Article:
Tennessee State MuseumAdjacent to the Tennessee Agricultural Museum, the Tennessee State Museum stands as a testament to the state’s varied and cultural history. With exhibits unfolding from Tennessee’s earliest origins to the present day, the museum provides a comprehensive look into the diverse narrative threads that have woven the fabric of the state. One cannot overlook the significant role of Music City in shaping the cultural and musical landscape not only of Nashville but of the country at large. Home to iconic figures and establishments in the music industry, Music City has been an indispensable chapter in the Tennessee story.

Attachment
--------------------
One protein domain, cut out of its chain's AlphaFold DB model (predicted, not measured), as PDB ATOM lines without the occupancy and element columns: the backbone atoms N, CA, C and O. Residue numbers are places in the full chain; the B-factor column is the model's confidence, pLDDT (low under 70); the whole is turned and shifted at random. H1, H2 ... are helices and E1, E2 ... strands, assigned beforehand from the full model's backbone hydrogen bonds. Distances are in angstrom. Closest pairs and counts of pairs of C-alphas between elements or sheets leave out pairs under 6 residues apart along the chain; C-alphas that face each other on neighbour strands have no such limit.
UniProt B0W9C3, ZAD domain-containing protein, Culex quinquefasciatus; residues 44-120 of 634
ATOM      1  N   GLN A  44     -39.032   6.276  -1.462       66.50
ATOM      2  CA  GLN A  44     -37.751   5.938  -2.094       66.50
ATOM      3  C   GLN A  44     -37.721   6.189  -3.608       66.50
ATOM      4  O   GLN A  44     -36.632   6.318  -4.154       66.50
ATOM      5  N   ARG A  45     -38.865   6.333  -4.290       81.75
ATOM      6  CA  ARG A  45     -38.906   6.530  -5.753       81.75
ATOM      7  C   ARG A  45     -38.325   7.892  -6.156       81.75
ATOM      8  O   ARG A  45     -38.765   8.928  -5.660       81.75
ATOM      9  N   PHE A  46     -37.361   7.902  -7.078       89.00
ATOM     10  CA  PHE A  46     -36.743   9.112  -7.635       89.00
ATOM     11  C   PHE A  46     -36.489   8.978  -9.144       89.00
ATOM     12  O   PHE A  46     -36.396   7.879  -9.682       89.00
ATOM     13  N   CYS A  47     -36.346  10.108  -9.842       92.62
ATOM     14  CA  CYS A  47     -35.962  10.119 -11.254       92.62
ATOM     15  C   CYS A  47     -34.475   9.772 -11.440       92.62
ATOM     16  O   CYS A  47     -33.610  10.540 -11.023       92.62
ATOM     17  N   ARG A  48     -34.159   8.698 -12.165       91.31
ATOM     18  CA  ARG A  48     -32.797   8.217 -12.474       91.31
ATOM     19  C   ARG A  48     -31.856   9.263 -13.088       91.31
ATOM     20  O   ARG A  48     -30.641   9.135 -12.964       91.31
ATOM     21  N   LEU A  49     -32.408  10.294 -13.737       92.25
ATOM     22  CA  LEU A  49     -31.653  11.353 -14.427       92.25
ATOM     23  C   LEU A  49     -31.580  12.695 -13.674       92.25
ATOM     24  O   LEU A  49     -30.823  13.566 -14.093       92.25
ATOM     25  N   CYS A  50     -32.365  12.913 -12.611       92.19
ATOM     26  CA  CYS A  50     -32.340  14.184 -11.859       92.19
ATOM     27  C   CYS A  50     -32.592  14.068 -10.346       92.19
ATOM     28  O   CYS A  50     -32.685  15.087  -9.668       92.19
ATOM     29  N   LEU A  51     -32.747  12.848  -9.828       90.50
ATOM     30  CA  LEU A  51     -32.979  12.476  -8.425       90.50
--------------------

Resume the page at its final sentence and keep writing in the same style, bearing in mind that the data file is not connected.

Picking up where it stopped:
Free Things for Kids To Do in Nashville

Cumberland Park

Nashville Cumberland Park Cumberland Park, an innovative play space nestled on the east bank of the Cumberland River, stands as a must-visit destination for families with children. This unique park, graced with stunning views of the Nashville skyline, is meticulously designed to engage and excite children of all ages. It boasts a captivating array of play areas, including an interactive splash pad, a thrilling climbing wall, and a captivating sand play area. The park’s ingenious design seamlessly integrates natural elements with an adventurous twist, fostering free play and encouraging exploration of the outdoors.

Frist Art Museum